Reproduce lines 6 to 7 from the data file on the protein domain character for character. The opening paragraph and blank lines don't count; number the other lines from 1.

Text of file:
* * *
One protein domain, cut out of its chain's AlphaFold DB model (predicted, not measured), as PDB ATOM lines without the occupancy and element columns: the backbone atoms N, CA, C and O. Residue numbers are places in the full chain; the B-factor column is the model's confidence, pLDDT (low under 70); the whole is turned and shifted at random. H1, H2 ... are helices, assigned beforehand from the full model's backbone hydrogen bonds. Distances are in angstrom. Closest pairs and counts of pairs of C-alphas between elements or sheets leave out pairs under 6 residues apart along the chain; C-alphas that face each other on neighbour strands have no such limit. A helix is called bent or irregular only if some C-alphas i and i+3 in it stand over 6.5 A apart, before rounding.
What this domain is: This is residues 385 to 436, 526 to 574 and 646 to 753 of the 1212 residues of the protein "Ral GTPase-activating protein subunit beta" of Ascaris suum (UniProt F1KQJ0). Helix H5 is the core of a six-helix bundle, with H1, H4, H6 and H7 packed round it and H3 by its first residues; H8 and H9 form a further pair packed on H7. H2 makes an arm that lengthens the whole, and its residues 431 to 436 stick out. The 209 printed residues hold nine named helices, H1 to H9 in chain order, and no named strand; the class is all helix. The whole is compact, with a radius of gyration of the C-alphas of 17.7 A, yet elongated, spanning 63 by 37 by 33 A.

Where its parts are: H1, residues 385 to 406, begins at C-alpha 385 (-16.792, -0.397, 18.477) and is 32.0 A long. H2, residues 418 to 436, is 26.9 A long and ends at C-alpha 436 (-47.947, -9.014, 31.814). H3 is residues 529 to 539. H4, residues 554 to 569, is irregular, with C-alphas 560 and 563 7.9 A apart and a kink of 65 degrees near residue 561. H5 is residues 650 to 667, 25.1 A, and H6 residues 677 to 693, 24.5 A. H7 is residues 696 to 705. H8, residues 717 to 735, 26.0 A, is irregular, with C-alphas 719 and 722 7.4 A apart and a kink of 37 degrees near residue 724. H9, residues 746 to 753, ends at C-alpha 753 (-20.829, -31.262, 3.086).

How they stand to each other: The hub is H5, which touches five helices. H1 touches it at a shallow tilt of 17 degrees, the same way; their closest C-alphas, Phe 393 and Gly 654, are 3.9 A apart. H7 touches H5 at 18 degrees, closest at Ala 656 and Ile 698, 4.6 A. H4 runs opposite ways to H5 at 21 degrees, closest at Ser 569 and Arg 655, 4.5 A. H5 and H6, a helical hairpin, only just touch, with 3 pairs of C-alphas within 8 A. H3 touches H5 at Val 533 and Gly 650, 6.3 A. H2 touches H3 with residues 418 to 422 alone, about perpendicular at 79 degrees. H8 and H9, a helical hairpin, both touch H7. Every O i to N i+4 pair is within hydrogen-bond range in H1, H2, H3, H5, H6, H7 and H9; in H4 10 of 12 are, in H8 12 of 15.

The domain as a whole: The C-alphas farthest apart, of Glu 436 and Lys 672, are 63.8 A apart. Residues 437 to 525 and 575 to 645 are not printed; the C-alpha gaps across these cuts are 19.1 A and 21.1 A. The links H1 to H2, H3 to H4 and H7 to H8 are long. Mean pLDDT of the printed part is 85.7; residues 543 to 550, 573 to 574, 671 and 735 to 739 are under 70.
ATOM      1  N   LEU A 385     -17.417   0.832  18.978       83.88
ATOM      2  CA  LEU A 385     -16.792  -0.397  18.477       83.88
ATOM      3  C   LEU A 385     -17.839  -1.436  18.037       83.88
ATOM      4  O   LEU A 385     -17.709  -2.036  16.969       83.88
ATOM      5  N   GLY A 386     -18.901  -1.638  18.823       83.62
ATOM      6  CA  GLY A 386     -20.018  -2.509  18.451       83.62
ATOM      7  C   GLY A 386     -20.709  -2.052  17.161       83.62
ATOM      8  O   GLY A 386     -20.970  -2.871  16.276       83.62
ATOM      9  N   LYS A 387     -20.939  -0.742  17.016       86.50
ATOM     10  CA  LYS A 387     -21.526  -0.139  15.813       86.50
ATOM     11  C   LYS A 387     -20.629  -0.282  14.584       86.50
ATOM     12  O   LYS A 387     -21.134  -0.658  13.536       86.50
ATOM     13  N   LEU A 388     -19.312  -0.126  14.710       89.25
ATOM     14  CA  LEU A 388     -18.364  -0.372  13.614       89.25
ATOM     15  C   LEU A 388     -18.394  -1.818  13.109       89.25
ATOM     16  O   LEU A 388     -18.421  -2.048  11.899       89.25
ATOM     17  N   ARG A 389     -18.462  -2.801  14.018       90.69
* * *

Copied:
ATOM      2  CA  LEU A 385     -16.792  -0.397  18.477       83.88
ATOM      3  C   LEU A 385     -17.839  -1.436  18.037       83.88